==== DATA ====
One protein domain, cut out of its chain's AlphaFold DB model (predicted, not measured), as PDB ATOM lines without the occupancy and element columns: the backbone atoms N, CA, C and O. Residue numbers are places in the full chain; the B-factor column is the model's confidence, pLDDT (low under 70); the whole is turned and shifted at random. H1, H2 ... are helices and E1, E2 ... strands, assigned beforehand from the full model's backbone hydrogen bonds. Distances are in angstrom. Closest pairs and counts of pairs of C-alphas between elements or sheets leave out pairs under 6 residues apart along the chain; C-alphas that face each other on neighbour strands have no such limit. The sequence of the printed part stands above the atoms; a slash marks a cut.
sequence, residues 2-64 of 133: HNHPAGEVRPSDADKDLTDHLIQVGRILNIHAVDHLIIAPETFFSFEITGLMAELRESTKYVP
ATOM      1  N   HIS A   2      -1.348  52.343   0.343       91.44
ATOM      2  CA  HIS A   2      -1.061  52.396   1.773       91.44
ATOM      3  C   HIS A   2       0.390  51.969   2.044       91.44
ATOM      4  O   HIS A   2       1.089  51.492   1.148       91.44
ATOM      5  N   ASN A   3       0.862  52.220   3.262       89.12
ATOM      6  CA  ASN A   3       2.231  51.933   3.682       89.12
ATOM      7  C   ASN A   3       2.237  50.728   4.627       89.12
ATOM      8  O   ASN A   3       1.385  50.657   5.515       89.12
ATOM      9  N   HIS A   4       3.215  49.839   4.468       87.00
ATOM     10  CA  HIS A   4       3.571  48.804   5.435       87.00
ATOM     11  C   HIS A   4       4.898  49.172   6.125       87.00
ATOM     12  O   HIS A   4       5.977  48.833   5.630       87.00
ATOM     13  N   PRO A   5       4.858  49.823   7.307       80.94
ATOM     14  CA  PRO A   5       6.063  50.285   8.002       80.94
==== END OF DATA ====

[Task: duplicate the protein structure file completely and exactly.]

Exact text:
One protein domain, cut out of its chain's AlphaFold DB model (predicted, not measured), as PDB ATOM lines without the occupancy and element columns: the backbone atoms N, CA, C and O. Residue numbers are places in the full chain; the B-factor column is the model's confidence, pLDDT (low under 70); the whole is turned and shifted at random. H1, H2 ... are helices and E1, E2 ... strands, assigned beforehand from the full model's backbone hydrogen bonds. Distances are in angstrom. Closest pairs and counts of pairs of C-alphas between elements or sheets leave out pairs under 6 residues apart along the chain; C-alphas that face each other on neighbour strands have no such limit. The sequence of the printed part stands above the atoms; a slash marks a cut.
sequence, residues 2-64 of 133: HNHPAGEVRPSDADKDLTDHLIQVGRILNIHAVDHLIIAPETFFSFEITGLMAELRESTKYVP
ATOM      1  N   HIS A   2      -1.348  52.343   0.343       91.44
ATOM      2  CA  HIS A   2      -1.061  52.396   1.773       91.44
ATOM      3  C   HIS A   2       0.390  51.969   2.044       91.44
ATOM      4  O   HIS A   2       1.089  51.492   1.148       91.44
ATOM      5  N   ASN A   3       0.862  52.220   3.262       89.12
ATOM      6  CA  ASN A   3       2.231  51.933   3.682       89.12
ATOM      7  C   ASN A   3       2.237  50.728   4.627       89.12
ATOM      8  O   ASN A   3       1.385  50.657   5.515       89.12
ATOM      9  N   HIS A   4       3.215  49.839   4.468       87.00
ATOM     10  CA  HIS A   4       3.571  48.804   5.435       87.00
ATOM     11  C   HIS A   4       4.898  49.172   6.125       87.00
ATOM     12  O   HIS A   4       5.977  48.833   5.630       87.00
ATOM     13  N   PRO A   5       4.858  49.823   7.307       80.94
ATOM     14  CA  PRO A   5       6.063  50.285   8.002       80.94